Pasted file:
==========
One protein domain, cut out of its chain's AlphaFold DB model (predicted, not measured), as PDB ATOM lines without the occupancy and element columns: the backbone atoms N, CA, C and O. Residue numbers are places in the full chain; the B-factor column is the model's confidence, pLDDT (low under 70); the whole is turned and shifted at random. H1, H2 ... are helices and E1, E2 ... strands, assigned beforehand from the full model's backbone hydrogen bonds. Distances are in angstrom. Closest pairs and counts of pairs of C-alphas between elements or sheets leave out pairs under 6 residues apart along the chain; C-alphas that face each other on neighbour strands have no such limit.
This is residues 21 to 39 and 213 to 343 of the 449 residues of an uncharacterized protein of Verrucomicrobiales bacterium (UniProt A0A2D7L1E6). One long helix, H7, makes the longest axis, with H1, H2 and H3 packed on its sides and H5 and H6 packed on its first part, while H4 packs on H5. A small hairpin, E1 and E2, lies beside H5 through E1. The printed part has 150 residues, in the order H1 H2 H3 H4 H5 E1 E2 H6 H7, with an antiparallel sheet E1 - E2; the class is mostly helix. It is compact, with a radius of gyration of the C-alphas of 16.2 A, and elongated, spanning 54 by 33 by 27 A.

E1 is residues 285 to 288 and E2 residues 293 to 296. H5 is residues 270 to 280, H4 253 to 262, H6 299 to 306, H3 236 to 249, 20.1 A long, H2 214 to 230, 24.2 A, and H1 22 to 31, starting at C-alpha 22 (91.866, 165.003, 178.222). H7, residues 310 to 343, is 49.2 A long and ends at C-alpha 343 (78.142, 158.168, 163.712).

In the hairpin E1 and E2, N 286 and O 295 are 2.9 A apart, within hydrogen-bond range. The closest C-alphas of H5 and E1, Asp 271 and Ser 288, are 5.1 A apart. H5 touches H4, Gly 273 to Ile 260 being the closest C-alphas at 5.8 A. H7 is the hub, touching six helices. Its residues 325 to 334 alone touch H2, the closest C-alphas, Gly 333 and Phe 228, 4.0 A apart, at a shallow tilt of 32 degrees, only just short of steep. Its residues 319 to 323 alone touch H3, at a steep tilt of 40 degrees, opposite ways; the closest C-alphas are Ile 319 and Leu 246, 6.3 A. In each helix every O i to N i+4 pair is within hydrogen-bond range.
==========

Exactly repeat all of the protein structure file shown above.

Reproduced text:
One protein domain, cut out of its chain's AlphaFold DB model (predicted, not measured), as PDB ATOM lines without the occupancy and element columns: the backbone atoms N, CA, C and O. Residue numbers are places in the full chain; the B-factor column is the model's confidence, pLDDT (low under 70); the whole is turned and shifted at random. H1, H2 ... are helices and E1, E2 ... strands, assigned beforehand from the full model's backbone hydrogen bonds. Distances are in angstrom. Closest pairs and counts of pairs of C-alphas between elements or sheets leave out pairs under 6 residues apart along the chain; C-alphas that face each other on neighbour strands have no such limit.
This is residues 21 to 39 and 213 to 343 of the 449 residues of an uncharacterized protein of Verrucomicrobiales bacterium (UniProt A0A2D7L1E6). One long helix, H7, makes the longest axis, with H1, H2 and H3 packed on its sides and H5 and H6 packed on its first part, while H4 packs on H5. A small hairpin, E1 and E2, lies beside H5 through E1. The printed part has 150 residues, in the order H1 H2 H3 H4 H5 E1 E2 H6 H7, with an antiparallel sheet E1 - E2; the class is mostly helix. It is compact, with a radius of gyration of the C-alphas of 16.2 A, and elongated, spanning 54 by 33 by 27 A.

E1 is residues 285 to 288 and E2 residues 293 to 296. H5 is residues 270 to 280, H4 253 to 262, H6 299 to 306, H3 236 to 249, 20.1 A long, H2 214 to 230, 24.2 A, and H1 22 to 31, starting at C-alpha 22 (91.866, 165.003, 178.222). H7, residues 310 to 343, is 49.2 A long and ends at C-alpha 343 (78.142, 158.168, 163.712).

In the hairpin E1 and E2, N 286 and O 295 are 2.9 A apart, within hydrogen-bond range. The closest C-alphas of H5 and E1, Asp 271 and Ser 288, are 5.1 A apart. H5 touches H4, Gly 273 to Ile 260 being the closest C-alphas at 5.8 A. H7 is the hub, touching six helices. Its residues 325 to 334 alone touch H2, the closest C-alphas, Gly 333 and Phe 228, 4.0 A apart, at a shallow tilt of 32 degrees, only just short of steep. Its residues 319 to 323 alone touch H3, at a steep tilt of 40 degrees, opposite ways; the closest C-alphas are Ile 319 and Leu 246, 6.3 A. In each helix every O i to N i+4 pair is within hydrogen-bond range.